I asked recently for suggestions for books to get people out riding bikes, with a list of what I thought should be in such a book. This excellent book as suggested by H., IIRC, on the Amazon UK site; I had no trouble finding it on the US site and ordered a copy. The US publisher/distributer is Chelsea Green Publishing out of White River Junction in VT, a lovely town.
The short form of this review is: You should immediately, right now, before you finish reading this review, go out and buy a copy of this book. After you are done reading it, you should pass it around to everyone you know and get them to read it, too. Here's why.
Years ago (wow, quite a few, actually), I used to avoid books over 300 pages long, because I firmly believed that you should be able to say anything you need to say in less than 300 pages and if you took more, you were probably just running off at the mouth and in need of a good editor. I applied this rule indiscriminately, to fiction and non-fiction alike. I did recognize the existence of exceptions, but for me to bother with a 300+ page book required it to pass a substantially higher bar than a sub 300 page book. This particular book would pass _any_ standard I could apply.
Unlike most non-fiction that I enjoy, it is not organized as a narrative. It is a policy book aimed at everyone and refreshingly free of reader-abuse or even exhortation. The whole book revolves around the idea that if you (or anyone else) has to work very hard at something, it is not very likely to happen, and even if it did, if you did not see substantive personal benefit from it, you wouldn't stick with it anyway. The author lives in rural Wales and does not own a car, but that doesn't come up until the end of the book. Instead, she focuses on the work she has done, on contract for various levels of government and as an activist, to identify effective "soft" changes that reduce car traffic and encourage walking, cycling, public transit. In a 192 page book (with illustrations, notes and a good index), she covers:
the vast, difficult to identify costs associated with cars (including parking and dead children)
a rule of thumb for the percentage of trips made by car that could be made otherwise easily, less easily but with small changes, and with great difficulty if at all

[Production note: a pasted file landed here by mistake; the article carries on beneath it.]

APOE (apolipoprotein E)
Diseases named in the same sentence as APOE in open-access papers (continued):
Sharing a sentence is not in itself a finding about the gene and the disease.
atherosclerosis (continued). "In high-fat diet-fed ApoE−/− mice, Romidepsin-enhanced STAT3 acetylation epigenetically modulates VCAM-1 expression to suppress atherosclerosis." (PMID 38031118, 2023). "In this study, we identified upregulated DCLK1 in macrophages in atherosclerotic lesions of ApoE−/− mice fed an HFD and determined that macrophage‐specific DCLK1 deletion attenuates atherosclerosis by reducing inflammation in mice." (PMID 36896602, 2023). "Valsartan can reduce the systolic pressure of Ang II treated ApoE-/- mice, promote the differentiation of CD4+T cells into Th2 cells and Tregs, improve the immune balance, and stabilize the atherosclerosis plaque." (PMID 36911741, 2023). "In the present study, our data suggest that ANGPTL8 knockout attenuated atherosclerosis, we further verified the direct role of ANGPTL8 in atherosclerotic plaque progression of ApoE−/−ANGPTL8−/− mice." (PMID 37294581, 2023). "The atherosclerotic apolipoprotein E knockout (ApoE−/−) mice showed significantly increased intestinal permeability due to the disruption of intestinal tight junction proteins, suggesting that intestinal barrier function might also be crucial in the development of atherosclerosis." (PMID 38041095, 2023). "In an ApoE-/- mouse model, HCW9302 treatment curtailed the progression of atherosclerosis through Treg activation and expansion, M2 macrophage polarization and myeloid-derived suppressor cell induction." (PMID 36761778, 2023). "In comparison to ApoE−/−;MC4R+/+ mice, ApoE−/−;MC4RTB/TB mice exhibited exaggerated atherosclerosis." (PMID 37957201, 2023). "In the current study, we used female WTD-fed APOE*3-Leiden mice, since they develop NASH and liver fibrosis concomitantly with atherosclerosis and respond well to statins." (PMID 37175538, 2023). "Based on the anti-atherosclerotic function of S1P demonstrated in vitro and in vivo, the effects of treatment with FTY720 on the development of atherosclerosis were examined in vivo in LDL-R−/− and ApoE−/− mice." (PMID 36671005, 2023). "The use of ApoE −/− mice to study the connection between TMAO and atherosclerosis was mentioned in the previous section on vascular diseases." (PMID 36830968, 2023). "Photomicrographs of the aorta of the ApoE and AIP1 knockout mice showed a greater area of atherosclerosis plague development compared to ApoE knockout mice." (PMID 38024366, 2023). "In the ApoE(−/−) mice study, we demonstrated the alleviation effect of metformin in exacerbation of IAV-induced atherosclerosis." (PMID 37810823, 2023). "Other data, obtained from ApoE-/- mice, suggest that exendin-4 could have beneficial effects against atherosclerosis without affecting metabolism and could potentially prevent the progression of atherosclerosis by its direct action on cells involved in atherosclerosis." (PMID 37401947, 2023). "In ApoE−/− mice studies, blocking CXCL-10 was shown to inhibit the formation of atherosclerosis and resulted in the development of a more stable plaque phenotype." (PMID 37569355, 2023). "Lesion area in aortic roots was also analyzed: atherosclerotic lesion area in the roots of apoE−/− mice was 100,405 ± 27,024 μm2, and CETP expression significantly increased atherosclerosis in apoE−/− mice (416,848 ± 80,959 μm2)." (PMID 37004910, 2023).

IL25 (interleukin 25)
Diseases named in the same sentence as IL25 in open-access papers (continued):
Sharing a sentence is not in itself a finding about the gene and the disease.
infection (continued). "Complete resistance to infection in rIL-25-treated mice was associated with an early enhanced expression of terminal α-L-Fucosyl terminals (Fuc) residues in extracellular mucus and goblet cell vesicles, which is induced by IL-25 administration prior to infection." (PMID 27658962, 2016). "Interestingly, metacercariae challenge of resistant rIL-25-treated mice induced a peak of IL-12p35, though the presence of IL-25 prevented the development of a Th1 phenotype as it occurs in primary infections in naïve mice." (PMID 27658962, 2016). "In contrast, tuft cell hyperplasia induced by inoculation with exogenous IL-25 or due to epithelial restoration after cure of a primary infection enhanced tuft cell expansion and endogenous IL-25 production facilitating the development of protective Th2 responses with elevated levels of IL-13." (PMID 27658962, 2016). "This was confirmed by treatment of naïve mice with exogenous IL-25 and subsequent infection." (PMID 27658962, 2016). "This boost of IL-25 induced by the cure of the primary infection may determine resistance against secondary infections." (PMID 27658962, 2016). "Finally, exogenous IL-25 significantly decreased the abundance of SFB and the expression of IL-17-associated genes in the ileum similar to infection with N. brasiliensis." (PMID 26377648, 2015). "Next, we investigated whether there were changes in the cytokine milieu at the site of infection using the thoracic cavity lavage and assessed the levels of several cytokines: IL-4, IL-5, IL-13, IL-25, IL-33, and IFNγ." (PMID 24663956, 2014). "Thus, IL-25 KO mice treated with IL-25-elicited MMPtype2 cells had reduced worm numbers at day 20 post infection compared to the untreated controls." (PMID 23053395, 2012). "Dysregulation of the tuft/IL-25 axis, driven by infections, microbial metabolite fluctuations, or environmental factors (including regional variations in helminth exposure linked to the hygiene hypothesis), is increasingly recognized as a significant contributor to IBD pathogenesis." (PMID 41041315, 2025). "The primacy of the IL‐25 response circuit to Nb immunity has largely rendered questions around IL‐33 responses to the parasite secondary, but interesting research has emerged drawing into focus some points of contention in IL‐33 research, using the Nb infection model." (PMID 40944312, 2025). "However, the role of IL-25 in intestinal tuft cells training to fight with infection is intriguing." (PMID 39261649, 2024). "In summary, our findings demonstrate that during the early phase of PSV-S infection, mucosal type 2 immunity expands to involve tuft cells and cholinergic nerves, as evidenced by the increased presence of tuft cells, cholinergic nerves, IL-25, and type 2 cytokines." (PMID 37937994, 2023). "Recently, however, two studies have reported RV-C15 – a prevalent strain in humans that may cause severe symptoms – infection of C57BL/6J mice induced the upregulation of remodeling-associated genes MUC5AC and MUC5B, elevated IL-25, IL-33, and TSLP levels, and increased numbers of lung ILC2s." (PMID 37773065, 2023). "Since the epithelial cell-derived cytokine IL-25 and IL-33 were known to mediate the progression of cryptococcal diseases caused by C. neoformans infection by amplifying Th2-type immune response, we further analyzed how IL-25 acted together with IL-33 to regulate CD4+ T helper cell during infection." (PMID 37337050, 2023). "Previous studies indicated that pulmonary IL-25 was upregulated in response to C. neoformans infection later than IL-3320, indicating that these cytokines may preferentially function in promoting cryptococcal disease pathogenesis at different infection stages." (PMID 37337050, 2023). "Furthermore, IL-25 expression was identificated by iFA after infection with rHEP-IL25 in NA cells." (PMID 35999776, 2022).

school and work commute interventions to reduce rush hour car traffic
taxibuses and other ways to improve bus service and make it more cost effective
what a good cycling city or town looks like: Utrecht, Strasbourg, Freiburg, Winterthur (and, along the way, how Britain lost its cycling culture)
the return of cyclepaths to Britain (familiarly, involving abandoned rail lines) and congestion pricing in London and how London got cycling back very quickly
land use policy, in particular, big box retail, the location of housing subdivisions and office parks
why the civil service in the UK keeps funding Big Projects, but can't seem to get buses and cycle paths going
which kinds of motivation (getting exercise, saving money, saving the environment) are how effective in convincing people to use cars less (and 3 examples of car-less people/families in rural areas)
Her wrap up is a gem. She recapitulates many of the specific interventions she described in the course of the book, briefly laying out how individuals had ideas, implemented them, how other people found out about them, and how, over time, that led to government action to more widely distribute the ideas.
And all this in a world where the town's government is a "council", a subdivision is a "housing estate", sidewalks are "pavements", roads come in flavors like "motorways", "dual carriageways", the pedestrian walk symbol is the "green man" -- you get the idea.
It's short. It's fun to read (not just because of the language!). Sloman is not pushy, but instead charming. It is packed with wonderful ideas and research data to explain how helpful these ideas can be and what their limits are. And it isn't pushy at all. A sharp contrast to some of my other reads, recently. Seriously. Track a copy down. And then be pushy and make other people read it, too.